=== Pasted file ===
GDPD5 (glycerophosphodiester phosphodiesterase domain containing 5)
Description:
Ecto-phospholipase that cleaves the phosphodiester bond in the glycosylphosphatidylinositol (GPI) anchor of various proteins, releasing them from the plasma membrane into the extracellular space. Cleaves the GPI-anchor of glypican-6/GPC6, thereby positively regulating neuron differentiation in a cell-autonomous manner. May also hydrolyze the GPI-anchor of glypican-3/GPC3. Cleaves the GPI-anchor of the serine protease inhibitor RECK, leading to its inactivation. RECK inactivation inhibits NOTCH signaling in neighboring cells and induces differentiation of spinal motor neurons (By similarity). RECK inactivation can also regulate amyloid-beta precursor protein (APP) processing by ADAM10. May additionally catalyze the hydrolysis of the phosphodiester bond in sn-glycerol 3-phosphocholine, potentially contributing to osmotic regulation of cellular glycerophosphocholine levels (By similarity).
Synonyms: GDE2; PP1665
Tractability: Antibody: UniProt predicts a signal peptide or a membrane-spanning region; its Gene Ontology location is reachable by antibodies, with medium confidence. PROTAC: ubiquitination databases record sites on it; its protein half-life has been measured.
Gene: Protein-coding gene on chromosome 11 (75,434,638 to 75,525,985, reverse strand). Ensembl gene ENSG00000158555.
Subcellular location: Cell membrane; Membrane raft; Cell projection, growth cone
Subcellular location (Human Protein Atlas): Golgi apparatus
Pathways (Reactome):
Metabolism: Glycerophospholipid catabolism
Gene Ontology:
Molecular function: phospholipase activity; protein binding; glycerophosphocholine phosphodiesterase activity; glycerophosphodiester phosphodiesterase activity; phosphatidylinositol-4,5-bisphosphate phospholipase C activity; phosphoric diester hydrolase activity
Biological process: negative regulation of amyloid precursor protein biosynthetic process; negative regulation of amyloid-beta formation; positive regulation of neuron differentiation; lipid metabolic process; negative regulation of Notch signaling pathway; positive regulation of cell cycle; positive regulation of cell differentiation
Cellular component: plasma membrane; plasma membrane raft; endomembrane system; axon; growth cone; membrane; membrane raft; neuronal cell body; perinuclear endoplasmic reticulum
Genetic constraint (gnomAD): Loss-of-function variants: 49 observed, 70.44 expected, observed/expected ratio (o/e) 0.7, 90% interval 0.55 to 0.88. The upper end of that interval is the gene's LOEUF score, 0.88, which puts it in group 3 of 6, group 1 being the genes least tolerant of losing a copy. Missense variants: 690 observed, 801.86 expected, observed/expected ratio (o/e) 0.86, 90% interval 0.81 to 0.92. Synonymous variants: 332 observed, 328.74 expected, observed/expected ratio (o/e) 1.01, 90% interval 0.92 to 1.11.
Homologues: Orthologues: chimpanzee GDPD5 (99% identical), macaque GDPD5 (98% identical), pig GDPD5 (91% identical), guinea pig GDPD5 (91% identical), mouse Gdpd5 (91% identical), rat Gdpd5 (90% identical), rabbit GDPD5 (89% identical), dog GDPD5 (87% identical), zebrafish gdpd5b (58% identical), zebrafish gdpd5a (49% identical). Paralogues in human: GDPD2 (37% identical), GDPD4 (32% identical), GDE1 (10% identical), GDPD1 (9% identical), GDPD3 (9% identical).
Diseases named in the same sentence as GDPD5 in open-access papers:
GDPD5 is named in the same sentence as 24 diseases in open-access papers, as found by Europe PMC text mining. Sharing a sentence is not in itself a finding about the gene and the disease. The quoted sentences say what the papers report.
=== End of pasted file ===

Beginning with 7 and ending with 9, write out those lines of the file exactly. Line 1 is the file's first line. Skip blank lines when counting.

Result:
Subcellular location: Cell membrane; Membrane raft; Cell projection, growth cone
Subcellular location (Human Protein Atlas): Golgi apparatus
Pathways (Reactome):